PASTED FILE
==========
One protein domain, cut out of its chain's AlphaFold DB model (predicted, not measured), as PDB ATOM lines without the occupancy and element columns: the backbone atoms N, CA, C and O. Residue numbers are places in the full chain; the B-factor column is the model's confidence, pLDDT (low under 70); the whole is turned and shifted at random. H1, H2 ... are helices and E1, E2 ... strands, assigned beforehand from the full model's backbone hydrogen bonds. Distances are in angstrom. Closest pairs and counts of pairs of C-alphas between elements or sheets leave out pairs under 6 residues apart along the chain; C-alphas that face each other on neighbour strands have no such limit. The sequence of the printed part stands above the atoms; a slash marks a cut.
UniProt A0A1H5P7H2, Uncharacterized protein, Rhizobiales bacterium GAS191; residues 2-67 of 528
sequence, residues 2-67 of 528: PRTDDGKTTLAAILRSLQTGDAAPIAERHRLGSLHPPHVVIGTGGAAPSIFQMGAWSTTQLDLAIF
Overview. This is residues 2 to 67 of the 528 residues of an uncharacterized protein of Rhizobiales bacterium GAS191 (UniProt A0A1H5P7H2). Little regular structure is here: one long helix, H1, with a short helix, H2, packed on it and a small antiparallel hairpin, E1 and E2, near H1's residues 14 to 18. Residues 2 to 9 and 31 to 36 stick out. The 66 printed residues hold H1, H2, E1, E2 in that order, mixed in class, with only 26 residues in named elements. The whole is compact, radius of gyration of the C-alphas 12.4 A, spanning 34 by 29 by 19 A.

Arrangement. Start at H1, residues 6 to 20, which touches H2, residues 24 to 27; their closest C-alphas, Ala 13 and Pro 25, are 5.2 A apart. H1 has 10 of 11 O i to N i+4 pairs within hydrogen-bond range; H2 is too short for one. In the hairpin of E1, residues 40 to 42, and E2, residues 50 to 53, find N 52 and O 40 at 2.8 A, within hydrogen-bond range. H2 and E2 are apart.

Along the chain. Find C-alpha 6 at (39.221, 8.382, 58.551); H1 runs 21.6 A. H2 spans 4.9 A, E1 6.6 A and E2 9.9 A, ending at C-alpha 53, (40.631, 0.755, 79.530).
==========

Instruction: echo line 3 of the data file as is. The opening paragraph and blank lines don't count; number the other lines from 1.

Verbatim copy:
Overview. This is residues 2 to 67 of the 528 residues of an uncharacterized protein of Rhizobiales bacterium GAS191 (UniProt A0A1H5P7H2). Little regular structure is here: one long helix, H1, with a short helix, H2, packed on it and a small antiparallel hairpin, E1 and E2, near H1's residues 14 to 18. Residues 2 to 9 and 31 to 36 stick out. The 66 printed residues hold H1, H2, E1, E2 in that order, mixed in class, with only 26 residues in named elements. The whole is compact, radius of gyration of the C-alphas 12.4 A, spanning 34 by 29 by 19 A.